RE : Preposition at Beginning or End?

Subject: RE : Preposition at Beginning or End?
From: Yves JEAUROND <jingting -at- rogers -dot- com>
To: Geoff Hart <ghart -at- videotron -dot- ca>, TECHWR-L <techwr-l -at- lists -dot- techwr-l -dot- com>, Keith Hansen <KRH -at- weiland-wfg -dot- com>
Date: Fri, 20 Apr 2007 08:20:17 -0400 (EDT)

Geoff makes a good point.
And since this thread is still kicking... :-)
let me play devil's advocate for one minute
and take his idea further.

== New Rules == // With apologies to Bill Maher
(1) Experienced users are smart enough to know
where to do things. Have you ever typed your name
in an Address field. Duh! Or an IP address in the Date field?
If users are doing that,
then the coders need to know there is something
profoundly misleading about their GUI labels.
(2) It's a matter of mnemotechnic.
Users only want to know the ORDER in which to
do ALL of the steps. They don't want a course about
data-entry. Individual steps matter less
than that checklist of "all the steps needed to complete
the task", such as, to enter a record into the database
for company x, enter these ten items...
If users can't remember all of the steps,
then the coders need to know there is something
profoundly wrong about the workflow in the GUI.
(3) People joke about it but users really do
prefer "Ready, fire, aim" to "Ready, aim, fire".
If users can't do that,
then the coders need to know there is something
profoundly counter-intuitive about their GUI's data-checking.

With tongue firmly in cheek, on a Friday, :-)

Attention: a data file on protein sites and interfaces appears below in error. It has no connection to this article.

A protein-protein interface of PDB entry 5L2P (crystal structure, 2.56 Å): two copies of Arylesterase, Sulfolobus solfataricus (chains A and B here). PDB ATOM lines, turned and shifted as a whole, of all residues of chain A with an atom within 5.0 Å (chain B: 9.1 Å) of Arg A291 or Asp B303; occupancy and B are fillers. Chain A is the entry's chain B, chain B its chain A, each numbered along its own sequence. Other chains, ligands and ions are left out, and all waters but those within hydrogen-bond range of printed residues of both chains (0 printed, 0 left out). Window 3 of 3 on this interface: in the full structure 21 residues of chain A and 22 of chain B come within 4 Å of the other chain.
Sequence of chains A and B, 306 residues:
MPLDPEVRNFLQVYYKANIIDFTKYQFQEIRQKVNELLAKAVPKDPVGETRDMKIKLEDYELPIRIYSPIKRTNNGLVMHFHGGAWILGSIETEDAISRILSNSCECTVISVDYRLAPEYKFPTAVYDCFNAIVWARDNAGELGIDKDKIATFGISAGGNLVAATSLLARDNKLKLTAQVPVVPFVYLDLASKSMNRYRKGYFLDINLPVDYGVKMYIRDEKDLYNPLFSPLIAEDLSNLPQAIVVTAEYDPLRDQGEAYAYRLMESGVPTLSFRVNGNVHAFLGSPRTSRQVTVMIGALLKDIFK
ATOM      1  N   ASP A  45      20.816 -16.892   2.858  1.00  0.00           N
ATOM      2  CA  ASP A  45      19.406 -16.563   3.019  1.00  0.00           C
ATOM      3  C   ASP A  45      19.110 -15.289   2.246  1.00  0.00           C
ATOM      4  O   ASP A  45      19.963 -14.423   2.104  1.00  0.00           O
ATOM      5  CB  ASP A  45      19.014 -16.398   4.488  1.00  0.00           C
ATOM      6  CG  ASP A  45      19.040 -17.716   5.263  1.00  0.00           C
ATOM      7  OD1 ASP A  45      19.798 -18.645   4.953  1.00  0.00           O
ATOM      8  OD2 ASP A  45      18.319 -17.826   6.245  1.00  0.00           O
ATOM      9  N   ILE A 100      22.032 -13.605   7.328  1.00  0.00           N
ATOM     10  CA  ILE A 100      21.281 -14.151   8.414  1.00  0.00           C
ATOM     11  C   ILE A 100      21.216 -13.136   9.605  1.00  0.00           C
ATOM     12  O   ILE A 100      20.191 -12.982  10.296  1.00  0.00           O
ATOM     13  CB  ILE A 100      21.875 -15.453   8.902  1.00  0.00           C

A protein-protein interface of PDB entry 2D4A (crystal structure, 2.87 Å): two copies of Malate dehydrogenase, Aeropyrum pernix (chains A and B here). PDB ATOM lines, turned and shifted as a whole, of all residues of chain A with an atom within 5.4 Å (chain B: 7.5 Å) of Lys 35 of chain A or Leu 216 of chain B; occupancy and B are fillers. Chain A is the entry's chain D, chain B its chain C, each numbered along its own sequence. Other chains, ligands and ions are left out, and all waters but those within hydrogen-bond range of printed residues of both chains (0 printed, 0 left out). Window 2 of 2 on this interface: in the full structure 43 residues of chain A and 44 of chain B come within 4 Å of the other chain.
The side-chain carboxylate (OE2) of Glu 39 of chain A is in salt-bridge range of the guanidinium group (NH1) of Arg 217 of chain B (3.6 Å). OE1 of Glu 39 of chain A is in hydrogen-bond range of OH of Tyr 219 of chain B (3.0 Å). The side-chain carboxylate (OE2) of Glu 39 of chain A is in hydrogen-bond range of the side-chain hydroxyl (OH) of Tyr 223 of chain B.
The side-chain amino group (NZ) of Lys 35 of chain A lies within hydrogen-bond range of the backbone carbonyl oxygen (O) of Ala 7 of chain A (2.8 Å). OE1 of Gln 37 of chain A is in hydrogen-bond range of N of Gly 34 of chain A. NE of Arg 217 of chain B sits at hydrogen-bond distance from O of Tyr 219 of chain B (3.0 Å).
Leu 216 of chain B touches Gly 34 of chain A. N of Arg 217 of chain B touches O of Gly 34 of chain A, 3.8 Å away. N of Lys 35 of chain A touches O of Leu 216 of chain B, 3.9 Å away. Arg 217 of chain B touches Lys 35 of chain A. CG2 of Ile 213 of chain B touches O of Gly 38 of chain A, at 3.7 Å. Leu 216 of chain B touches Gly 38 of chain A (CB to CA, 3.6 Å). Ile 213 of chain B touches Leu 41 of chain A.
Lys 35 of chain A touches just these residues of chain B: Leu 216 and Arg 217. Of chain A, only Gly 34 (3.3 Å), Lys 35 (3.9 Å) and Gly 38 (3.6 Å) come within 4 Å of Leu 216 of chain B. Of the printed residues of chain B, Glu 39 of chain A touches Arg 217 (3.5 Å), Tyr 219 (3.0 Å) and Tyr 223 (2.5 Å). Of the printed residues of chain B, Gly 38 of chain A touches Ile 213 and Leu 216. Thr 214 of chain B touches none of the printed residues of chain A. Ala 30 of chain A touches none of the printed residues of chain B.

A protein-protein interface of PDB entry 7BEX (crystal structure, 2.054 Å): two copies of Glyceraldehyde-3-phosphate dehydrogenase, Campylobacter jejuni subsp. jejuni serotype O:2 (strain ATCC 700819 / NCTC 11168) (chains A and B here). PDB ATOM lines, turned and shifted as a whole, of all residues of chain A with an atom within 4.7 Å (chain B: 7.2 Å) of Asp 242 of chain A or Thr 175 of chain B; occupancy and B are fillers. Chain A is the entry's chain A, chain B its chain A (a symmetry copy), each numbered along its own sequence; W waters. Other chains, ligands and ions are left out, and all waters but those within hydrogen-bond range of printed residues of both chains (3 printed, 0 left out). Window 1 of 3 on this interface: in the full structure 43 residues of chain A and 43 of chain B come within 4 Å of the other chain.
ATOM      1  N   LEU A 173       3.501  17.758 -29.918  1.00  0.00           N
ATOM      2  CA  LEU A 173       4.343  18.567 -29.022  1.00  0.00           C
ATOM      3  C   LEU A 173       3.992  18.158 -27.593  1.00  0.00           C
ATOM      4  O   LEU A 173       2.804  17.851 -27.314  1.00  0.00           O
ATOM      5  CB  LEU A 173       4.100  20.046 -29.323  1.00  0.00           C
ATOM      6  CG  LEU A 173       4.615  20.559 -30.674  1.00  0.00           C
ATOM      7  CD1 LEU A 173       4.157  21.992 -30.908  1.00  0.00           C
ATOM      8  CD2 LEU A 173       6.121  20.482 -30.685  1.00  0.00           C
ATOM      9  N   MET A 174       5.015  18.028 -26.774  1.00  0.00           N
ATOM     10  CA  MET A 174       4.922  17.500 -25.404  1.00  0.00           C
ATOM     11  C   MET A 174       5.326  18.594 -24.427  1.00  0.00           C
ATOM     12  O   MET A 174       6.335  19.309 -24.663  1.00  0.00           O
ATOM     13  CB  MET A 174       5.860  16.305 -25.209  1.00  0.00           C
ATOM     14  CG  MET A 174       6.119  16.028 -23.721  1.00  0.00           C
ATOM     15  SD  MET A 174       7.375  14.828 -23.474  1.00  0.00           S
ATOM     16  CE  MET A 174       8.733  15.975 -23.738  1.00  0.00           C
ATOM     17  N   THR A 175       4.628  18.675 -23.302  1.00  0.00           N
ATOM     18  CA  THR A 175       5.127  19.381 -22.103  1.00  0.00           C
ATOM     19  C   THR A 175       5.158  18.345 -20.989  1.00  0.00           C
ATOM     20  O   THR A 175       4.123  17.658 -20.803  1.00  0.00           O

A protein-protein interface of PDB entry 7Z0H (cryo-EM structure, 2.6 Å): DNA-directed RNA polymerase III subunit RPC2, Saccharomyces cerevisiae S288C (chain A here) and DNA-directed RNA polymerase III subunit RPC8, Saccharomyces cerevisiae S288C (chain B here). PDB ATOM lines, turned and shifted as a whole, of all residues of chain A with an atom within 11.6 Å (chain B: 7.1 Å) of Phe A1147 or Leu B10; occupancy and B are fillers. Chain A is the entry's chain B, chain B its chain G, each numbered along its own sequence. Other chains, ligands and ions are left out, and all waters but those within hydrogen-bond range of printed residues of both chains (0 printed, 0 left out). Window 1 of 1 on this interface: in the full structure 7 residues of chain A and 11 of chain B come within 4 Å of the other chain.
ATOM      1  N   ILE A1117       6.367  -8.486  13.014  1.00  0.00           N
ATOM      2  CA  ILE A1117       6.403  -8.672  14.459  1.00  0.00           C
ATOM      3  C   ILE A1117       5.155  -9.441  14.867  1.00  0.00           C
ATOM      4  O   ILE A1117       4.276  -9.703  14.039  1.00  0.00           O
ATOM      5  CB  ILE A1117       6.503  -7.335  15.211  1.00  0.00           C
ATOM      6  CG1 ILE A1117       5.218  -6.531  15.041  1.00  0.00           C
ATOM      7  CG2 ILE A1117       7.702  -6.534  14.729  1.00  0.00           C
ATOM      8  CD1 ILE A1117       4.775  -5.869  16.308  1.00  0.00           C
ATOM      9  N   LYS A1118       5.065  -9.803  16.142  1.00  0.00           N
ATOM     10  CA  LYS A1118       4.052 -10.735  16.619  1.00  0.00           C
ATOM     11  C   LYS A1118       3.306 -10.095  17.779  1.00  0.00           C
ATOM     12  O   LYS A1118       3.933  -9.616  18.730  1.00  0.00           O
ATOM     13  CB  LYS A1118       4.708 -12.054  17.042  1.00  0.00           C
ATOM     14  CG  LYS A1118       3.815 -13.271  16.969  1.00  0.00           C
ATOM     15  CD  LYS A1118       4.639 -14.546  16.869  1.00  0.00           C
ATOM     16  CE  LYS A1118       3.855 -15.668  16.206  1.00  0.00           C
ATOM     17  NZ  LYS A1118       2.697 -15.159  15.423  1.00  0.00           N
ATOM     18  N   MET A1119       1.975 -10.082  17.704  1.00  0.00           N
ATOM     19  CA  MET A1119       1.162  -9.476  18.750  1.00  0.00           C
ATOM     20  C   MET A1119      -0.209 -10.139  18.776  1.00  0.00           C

Geoff Hart <ghart -at- videotron -dot- ca> a écrit :
Keith Hansen wondered: <1: "From the Country drop-down list, select USA." Sentence No. 2:
"Select USA from the Country drop-down list.">>

Both are acceptable, but the first is nominally superior because it
tells the reader where to look; in the second, the reader must hold
the action ("select") in their head while they figure out where the
action must take place. But for such short phrases, that's largely a
theoretical objection. I doubt that there's any practical
significance to the difference, and that it's more important to be

Note, however, that this query doesn't really have much to do with


Again, both are correct, but this time the second option follows the
abovementioned principles, and is arguably superior. But "click" and
"click in" aren't necessary in either option. Readers who don't
already know how to click to position the cursor in an input field
aren't going to be helped much by the rest of your instructions.

-- Geoff Hart
ghart -at- videotron -dot- ca / geoffhart -at- mac -dot- com
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Preposition at Beginning or End?: From: Geoff Hart

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